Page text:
DRUG POLICY FOR TREATMENT OF MALARIA
Malaria is responsible for significant morbidity and mortality in developing countries. Instituting oppropriate therapy without delay is mandatory. Although ideal drug for malaria is yet to come, some general guidelines may be helpful
It is proposed that non-falciparum malaria and chloroquine sensitive falciparum malaria should be treated with chloroquine by mouth or by injection if patient has repeated vomiting.
Chloroquine should not be the drug of choice in areas where falciparum is known to be chloroquine resistant. Chloroquine may not be used to treat non-immune persons, cerebral malaria and acute severe malaria in pregnancy or when malaria has broken out of chloroquine prophylaxis. Quinine dihydrochloride and sulphadoxine-pyrimethamine (Fansidar®) appears to be drug of choice in these situations. Where quinine is unavailable, quinidine may be used as an alternative. If patients are allergic to sulfonamides or antimetabolite resistance is common tetracycline or doxycycline are alternatives to Fansidar®.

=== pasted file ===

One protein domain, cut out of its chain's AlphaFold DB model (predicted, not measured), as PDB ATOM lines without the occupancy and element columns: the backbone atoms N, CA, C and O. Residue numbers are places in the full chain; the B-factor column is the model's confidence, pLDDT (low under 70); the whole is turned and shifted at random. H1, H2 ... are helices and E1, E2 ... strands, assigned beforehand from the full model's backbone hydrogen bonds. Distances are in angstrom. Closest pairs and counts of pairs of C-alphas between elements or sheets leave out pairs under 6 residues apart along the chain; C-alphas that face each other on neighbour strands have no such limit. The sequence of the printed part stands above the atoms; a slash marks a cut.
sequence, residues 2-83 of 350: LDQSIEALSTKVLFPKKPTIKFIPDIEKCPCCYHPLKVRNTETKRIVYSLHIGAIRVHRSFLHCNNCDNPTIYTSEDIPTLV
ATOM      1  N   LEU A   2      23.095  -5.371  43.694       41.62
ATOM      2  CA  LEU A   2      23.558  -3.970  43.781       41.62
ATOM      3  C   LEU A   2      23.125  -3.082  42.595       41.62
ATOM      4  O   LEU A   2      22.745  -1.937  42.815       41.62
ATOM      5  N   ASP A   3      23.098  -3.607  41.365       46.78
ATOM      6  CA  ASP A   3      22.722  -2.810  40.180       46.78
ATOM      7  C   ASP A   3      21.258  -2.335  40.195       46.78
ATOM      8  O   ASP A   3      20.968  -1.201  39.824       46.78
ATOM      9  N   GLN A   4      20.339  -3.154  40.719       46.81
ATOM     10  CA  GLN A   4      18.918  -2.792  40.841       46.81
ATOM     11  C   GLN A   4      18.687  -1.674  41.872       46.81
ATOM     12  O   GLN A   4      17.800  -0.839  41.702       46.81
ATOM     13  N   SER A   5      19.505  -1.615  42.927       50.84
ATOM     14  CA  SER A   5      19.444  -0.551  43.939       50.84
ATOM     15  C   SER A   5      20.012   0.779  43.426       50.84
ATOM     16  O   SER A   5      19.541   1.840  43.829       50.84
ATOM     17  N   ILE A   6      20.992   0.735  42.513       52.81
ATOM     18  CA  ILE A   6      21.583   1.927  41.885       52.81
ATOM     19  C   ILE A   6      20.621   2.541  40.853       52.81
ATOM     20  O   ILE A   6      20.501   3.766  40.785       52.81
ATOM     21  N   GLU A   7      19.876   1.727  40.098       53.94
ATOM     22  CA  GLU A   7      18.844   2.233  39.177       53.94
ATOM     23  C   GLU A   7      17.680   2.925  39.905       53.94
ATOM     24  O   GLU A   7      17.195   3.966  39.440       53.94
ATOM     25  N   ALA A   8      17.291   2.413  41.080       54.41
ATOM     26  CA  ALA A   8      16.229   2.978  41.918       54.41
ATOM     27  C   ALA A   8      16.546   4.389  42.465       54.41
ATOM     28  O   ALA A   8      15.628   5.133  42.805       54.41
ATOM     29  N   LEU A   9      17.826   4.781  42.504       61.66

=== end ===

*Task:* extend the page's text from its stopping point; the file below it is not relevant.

Alternatives to quinine include mefloquine, halofantrine and artemisinin and it's derivatives which may be used to treat chloroquine resistant malaria. Common therapeu- tic regimen employing these drugs and their limitations will be discussed.
Efficacy and safety of different treatment modalities will be discussed.
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